a hike through Sequoia

From July 2009:

The week after I got back from Iceland I headed up to Sequoia and Kings Canyon to do a four day hike. Stephanie, Bill and I met in Lodgepole to head into the hills and hike the Twin Lakes Loop. Stephanie and Bill were practicing their Ultra Light hiking in preparation for doing the John Muir Trail, me not so much. Lugging my camera equipment as well as my hiking gear was not so easy on the first day at elevation, and as we made our way from Lodgepole to JO pass in the Jennie Lake Wilderness I slowed down through the day, but taking time for a few pictures helped. We rose through the Sequoia and passed through alpine meadows and over many streams, and found the only real problem we had on the hike start to materialize, mosquitoes, lots of mosquitoes. In an attempt to avoid them we camped as high as we could at the top of the pass. This helped a bit. The second day of the hike we descended through the wilderness and turned east to drop into King’s Canyon. The mosquitoes got worse and worse, and we passed our planned campground and headed up into the saddle near Ball Dome to get away. The campsite we found was not too bad, but when we headed down to the stream to pump water we headed into a thick cloud of the insects. A litre of blood later we retreated to our campsite. On our third day out I packed up and headed out a little early to hike up to our high point of the hike, Silliman Pass. This was the most beautiful day of the hike. The trail rose from the start and I began to see views of King’s Canyon through the breaks in the trees. Before the base of the pass I took a couple of side trips to Ranger Lake and Beville Lake. After taking some pictures there I headed up the steep part of the trail to the pass. A couple of days at elevation and a slightly lighter pack from the food I had eaten made this hike much easier then the first day had been. Eventually I reached the pass, a saddle between Twin Peaks and Mt Silliman. I set up my tent and relaxed as I waited for Stephanie and Bill. They arrived soon enough and, after kicking back for a little while, we set off toward Mt Silliman, exploring the ridge. At 10200 feet we had passed from the land of the Sequoia into the land of the Bristlecone pine, and the twisted shapes posed, lovely, over the vista of peaks, domes and lakes that spread below us in every direction. After reaching the end of easily hiked ridge, before we could reach Mt. Silliman, we turned back. We decided to melt snow instead of heading down to find water to pump. This turned into more of a production then we expected, but after a couple of hours our supplies were replenished. As the sun headed for the horizon I headed up the other side of the saddle to the twin peaks to watch it set. It was a spectacular way to greet the night. Our final day we headed down past the twin lakes to Lodgepole dodging mosquitoes as we went. Everything was feeling easier on this day as I was just coming into my hiking legs and had started to acclimatize to the elevation. Unfortunately that was it for us on this trip. We cleaned up and jumped in the cars to head down to the Kern River where we met with Dennis, Susan and Chris for a day of canyoneering in the 7 teacups. Unfortunately my water proof case for the camera had not yet arrived so I didn’t bring a camera on this adventure, but needless to say it was wonderful as well.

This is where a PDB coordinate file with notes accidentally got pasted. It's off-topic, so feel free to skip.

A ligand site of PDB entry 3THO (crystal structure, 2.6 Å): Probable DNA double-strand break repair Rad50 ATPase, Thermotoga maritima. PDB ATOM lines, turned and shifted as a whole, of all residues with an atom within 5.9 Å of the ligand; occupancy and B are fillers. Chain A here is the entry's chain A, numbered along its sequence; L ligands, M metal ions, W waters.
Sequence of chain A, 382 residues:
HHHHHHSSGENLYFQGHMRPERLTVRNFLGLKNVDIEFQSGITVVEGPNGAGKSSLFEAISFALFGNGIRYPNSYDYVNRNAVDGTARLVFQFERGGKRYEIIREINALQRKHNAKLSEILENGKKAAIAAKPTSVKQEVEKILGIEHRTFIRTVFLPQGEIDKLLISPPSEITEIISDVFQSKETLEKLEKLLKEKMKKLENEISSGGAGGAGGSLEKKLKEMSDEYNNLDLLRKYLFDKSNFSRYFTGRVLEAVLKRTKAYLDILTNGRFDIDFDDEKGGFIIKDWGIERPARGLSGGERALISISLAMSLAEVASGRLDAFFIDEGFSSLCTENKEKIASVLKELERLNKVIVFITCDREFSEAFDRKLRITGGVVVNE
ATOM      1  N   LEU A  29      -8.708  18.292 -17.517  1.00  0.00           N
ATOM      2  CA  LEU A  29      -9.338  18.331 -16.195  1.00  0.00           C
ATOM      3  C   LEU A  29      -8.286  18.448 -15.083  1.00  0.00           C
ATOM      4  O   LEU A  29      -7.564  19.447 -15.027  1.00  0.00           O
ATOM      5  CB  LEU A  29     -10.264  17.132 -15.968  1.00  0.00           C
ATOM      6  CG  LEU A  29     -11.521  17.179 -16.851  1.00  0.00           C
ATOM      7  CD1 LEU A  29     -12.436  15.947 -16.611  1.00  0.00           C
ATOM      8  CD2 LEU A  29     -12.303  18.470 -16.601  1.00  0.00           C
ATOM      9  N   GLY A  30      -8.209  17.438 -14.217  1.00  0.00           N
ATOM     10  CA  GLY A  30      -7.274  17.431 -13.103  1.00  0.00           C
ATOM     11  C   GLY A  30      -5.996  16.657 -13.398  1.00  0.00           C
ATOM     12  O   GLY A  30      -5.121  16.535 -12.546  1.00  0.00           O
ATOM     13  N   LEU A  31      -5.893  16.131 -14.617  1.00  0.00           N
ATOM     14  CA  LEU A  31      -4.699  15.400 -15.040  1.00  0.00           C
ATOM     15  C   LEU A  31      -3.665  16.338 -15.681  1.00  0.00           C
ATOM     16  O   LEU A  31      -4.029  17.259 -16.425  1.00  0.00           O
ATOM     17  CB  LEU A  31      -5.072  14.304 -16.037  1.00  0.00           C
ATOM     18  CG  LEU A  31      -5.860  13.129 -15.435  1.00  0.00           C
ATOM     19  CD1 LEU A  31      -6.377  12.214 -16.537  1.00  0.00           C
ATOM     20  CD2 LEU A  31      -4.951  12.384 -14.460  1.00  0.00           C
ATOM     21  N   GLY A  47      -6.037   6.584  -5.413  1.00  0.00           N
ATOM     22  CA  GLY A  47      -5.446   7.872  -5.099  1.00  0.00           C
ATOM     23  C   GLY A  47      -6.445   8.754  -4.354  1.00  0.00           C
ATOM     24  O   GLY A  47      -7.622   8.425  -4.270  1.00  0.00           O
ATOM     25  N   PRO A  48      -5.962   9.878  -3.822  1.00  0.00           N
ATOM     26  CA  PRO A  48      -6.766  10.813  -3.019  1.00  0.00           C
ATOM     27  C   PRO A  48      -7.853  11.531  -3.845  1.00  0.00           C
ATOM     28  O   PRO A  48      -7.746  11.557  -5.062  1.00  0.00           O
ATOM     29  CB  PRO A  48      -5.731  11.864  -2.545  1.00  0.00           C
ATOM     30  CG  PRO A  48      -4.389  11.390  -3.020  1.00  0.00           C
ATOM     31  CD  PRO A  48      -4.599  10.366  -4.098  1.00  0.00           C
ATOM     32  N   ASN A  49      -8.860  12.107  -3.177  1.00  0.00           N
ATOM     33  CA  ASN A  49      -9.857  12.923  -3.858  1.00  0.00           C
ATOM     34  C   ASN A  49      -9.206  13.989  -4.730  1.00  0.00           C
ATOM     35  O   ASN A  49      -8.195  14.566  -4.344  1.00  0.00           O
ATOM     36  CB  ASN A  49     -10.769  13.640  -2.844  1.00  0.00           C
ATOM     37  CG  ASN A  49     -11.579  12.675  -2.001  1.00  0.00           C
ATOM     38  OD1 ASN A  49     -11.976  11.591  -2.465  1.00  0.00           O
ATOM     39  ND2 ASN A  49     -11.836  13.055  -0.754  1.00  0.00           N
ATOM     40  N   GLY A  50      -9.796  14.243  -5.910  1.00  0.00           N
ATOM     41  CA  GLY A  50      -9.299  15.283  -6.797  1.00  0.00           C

Sequoia and King’s Canyon July 2009


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